The Implications of Cost-effectiveness Analysis of Medical Technology, Volume 2, Issue 1

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Congress of the United States, Office of Technology Assessment, 1980 - 219 pages

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Page 88 - As used in this subsection and subsection (e), the term "substantial evidence" means evidence consisting of adequate and well-controlled investigations, including clinical investigations, by experts qualified by scientific training and experience to evaluate the effectiveness of the drug involved, on the basis of which it could fairly and responsibly be concluded by such experts that the drug will have the effect it purports or is presented to have under the conditions of use prescribed, recommended,...
Page 48 - A), the National Institutes of Health (NIH), and the Food and Drug Administration (FDA).
Page 88 - Administration with respect to such drug, there is lack of substantial evidence consisting of adequate and well-controlled investigations, including clinical investigations, by experts qualified by scientific training and experience to evaluate the effectiveness of the drug involved, on the basis of which it could fairly and responsibly be concluded by such experts that the drug will have the effect it purports or is represented to have under the conditions of use prescribed, recommended, or suggested...
Page 62 - ... (B) the quality of such services meets professionally recognized standards of health care ; and (C) in case such services and items are proposed to be provided in a hospital or other health care facility on an inpatient basis, such services and items could, consistent with the provision of appropriate medical care, be effectively provided on an outpatient basis or more economically in an inpatient health care facility of a different type.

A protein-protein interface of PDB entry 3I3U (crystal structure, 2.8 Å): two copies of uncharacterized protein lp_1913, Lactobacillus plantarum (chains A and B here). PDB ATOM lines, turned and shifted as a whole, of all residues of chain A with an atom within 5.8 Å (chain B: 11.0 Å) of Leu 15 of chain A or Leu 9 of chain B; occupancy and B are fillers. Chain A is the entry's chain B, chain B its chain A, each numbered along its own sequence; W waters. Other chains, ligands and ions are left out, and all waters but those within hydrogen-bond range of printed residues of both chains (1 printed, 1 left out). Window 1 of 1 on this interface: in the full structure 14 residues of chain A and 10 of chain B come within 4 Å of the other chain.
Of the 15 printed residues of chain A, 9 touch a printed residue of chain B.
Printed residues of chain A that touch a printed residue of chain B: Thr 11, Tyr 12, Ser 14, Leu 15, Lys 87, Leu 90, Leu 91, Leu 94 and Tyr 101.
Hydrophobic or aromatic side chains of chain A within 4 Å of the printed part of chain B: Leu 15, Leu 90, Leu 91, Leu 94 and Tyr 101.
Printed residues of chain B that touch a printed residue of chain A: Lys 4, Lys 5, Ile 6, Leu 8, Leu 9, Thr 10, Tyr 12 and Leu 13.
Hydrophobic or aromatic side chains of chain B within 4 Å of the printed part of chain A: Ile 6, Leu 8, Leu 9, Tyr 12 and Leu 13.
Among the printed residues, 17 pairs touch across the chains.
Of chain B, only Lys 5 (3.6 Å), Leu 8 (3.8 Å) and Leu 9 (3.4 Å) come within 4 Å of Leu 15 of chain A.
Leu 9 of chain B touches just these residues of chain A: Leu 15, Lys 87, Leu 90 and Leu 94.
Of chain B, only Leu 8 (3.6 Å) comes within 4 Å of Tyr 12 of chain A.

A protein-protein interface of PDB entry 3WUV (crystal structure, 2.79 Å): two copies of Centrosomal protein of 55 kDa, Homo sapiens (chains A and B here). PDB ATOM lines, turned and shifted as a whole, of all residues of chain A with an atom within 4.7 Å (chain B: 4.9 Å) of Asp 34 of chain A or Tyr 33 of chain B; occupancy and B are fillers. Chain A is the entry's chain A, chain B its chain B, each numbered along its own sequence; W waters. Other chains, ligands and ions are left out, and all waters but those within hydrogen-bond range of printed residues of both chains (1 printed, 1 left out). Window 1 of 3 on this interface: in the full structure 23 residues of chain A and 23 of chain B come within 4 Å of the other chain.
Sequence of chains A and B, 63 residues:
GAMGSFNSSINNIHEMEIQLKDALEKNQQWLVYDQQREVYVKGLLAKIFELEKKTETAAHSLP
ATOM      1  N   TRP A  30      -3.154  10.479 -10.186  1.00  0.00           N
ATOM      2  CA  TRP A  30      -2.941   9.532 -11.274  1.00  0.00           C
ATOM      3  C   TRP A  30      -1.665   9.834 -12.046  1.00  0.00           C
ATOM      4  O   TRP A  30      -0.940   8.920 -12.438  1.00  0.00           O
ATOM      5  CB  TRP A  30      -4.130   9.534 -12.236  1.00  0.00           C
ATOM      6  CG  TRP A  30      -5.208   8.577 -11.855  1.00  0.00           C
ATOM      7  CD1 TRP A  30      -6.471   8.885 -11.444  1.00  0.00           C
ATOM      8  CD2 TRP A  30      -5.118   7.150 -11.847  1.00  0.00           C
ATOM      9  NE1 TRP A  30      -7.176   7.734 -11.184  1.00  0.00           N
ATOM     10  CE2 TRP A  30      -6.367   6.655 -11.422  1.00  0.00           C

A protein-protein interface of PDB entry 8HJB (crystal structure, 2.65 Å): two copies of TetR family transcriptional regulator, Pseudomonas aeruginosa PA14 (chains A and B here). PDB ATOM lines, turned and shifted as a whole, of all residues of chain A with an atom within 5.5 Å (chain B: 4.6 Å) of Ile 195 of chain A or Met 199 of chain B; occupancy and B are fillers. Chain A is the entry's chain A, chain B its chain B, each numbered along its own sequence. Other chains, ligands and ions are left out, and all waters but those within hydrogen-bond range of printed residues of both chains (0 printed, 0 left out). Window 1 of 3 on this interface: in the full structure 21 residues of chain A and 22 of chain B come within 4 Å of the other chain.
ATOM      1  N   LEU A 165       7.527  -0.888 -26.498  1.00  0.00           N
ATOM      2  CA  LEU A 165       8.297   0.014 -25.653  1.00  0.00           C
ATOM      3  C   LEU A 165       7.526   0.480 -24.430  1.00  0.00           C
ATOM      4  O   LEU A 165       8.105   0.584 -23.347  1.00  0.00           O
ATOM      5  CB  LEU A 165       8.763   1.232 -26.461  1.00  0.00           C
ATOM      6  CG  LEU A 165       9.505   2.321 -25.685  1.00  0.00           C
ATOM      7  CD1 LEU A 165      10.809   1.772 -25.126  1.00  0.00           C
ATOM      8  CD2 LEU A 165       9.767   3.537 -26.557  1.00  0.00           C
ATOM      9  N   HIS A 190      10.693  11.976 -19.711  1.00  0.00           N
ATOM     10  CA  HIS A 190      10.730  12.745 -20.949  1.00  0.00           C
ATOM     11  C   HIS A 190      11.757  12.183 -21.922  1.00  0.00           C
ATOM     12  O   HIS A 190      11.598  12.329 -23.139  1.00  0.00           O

Page 191 - Risk: A measure of the probability of an adverse or untoward outcome and the severity of the resultant harm to health of individuals in a defined population associated with use of a medical technology applied for a given medical problem under specified conditions of use.
Page 47 - Notwithstanding any other provision of this title, no payment may be made under part A or part B for any expenses incurred for items or services — (/) which are not reasonable and necessary for the diagnosis or treatment of illness or injury or to improve the functioning of a malformed body member...
Page 52 - Nothing in this title shall be construed to authorize any Federal officer or employee to exercise any supervision or control over the practice of medicine or the manner in which medical services are provided...
Page 3 - Medical technology: The drugs, devices, and medical and surgical procedures used in medical care, and the organizational and supportive systems within which such care is provided.
Page 190 - Effectiveness: Same as efficacy (see below) except that it refers to average or actual conditions of use. Efficacy: The probability of benefit to individuals in a defined population from a medical technology applied for a given medical problem under ideal conditions of use.
Page 182 - First, cost-benefit analysis as generally understood is only a technique for taking decisions within a framework which has to be decided upon in advance and which involves a wide range of considerations, many of them of a political or social character.

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